Lot 43
  • 43

Max Ernst

600,000 - 800,000 GBP
1,105,250 GBP
bidding is closed


  • Max Ernst
  • signed Max Ernst (upper right)
  • oil on canvas


Walter Schwarzenberg (Galerie Le Centaure), Brussels (sold: Galerie Giroux, Brussels, Vente Schwarzenberg, 1st-2nd February 1932, lot 276)
Roland, Browse & Delbanco, London
Alfred Hecht, London (acquired by 1961)
A bequest from the above to the present owner in 1991


London, Tate Gallery, Max Ernst, 1961, no. 69, illustrated in the catalogue
Edinburgh, National Galleries of Scotland, Dean Gallery, Surrealist Works, 2004


Werner Spies, Max Ernst, Œuvre-Katalog, Werke 1925-1929, Cologne, 1976, no. 1180, illustrated p. 201

Catalogue Note

Painted in 1927, Forêt et soleil belongs to one of the most creative and groundbreaking periods in Max Ernst's œuvre, marked by a constant stream of technical experimentation and invention. It was at this time that the artist established his personal mythology, his visual universe of themes and images that were to become central to his entire career. Throughout 1927, Ernst's work was dominated by images of the natural world, such as forests, birds and seashells, and it was in the series of Forêt paintings of the 1920s that Ernst for the first time fully explored his newly developed grattage technique. His experimentations with ways of applying pigment onto the surface resulted in the discovery of frottage in 1925. Fascinated by the rich texture of wooden floorboards, he would place sheets of paper onto their surface and rub over them with graphite, thus arriving at fantastic, unexpected compositions. In the present work the glowing colours of the setting sun penetrate powerfully through the dense forest.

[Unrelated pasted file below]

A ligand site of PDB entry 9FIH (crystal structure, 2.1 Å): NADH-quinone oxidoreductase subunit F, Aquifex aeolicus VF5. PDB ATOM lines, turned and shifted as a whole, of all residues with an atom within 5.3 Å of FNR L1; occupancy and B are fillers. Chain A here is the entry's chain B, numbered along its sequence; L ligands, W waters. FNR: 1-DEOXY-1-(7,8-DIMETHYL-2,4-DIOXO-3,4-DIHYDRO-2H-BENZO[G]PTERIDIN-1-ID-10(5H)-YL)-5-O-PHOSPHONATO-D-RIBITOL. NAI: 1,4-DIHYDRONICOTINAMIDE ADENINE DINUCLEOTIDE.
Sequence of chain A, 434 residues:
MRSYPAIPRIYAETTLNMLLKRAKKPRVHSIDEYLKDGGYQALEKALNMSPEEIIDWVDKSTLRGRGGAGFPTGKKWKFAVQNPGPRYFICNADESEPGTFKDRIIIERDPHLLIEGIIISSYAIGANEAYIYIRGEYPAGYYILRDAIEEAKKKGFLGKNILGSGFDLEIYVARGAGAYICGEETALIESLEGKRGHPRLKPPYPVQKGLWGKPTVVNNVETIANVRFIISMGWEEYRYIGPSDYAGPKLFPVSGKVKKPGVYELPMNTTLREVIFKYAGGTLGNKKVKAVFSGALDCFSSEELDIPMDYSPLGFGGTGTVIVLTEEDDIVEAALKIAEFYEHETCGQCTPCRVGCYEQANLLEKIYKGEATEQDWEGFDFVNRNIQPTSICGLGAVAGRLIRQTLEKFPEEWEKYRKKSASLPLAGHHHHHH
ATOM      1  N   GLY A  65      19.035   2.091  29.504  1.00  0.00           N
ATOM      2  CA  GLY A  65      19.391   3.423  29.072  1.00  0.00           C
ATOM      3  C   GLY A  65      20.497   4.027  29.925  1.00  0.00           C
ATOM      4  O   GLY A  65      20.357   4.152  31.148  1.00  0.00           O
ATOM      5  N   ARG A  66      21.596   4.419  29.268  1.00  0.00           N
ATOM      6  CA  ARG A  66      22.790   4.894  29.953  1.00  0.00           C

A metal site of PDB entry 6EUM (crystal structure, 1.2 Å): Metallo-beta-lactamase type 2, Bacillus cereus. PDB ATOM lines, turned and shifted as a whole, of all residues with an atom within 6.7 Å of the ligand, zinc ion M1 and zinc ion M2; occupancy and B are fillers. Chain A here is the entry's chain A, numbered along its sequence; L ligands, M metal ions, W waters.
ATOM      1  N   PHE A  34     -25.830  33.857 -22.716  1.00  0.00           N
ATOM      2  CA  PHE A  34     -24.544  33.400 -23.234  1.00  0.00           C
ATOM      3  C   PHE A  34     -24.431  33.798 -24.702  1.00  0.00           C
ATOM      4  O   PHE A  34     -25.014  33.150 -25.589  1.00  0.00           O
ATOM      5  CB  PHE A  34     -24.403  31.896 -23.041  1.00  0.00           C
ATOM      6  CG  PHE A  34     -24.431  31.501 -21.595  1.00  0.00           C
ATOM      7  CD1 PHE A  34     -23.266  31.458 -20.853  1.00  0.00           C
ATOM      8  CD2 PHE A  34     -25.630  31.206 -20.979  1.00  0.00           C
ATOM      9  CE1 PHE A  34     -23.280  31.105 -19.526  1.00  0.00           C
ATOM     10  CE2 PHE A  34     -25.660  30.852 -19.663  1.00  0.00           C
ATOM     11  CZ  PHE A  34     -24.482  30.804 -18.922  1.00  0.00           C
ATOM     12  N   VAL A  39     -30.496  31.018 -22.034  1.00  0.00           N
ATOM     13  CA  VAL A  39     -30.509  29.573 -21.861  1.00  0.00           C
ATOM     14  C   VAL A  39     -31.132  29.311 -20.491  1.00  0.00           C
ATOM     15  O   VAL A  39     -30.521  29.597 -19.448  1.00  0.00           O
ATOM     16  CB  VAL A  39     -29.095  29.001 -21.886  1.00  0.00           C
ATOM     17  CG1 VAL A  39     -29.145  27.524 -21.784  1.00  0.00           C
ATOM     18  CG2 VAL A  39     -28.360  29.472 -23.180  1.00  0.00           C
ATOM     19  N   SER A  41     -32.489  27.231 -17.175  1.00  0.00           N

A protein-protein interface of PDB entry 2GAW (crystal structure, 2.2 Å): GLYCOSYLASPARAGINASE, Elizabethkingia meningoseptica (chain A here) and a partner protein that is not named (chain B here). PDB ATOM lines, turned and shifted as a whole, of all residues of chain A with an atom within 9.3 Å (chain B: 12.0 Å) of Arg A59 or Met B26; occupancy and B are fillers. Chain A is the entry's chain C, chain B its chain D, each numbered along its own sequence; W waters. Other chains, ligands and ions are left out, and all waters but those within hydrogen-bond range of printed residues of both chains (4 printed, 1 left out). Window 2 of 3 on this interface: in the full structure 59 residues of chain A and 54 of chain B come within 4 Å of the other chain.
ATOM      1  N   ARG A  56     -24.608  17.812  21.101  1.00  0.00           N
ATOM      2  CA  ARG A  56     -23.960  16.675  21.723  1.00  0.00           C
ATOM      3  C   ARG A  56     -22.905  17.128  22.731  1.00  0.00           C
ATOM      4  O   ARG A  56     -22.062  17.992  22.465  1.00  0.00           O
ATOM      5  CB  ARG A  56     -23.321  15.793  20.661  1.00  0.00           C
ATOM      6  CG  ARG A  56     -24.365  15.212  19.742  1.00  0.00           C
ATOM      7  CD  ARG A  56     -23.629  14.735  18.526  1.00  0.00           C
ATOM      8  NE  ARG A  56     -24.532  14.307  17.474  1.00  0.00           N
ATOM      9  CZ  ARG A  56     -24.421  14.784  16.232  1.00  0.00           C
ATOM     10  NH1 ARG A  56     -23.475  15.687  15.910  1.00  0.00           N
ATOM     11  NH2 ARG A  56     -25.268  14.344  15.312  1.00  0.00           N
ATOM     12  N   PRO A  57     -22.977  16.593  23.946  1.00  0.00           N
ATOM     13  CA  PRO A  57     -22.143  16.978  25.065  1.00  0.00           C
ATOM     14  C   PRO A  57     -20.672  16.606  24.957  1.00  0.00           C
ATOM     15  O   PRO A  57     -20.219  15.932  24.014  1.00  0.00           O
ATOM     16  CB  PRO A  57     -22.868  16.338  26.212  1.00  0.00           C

Adapting this practice to the medium of oil painting, Ernst would cover the canvas with layers of paint and place it over an uneven surface or an object. He would then scrape the pigment off the surface, and complex patterns would emerge. Discussing this grattage technique, Werner Spies wrote: 'Max Ernst laid his canvas over various objects with raised textures – pieces of wood and string, grates, textured glass panes – and, drawing the paint over them with a palette knife, brought forth the most vivid effects. In the course of the following years – years which William Rubin has called the 'heroic epoch of Surrealist painting' – this technique, known as grattage, led to astonishingly innovative imagery. The pictures became more abstract in effect, their formats larger. The dramatic force of these paintings, the richness of their scintillating colour, made them high points of imaginative Surrealist art in the late 1920s' (W. Spies, Max Ernst. A Retrospective (exhibition catalogue), Tate Gallery, London, 1991, p. 148).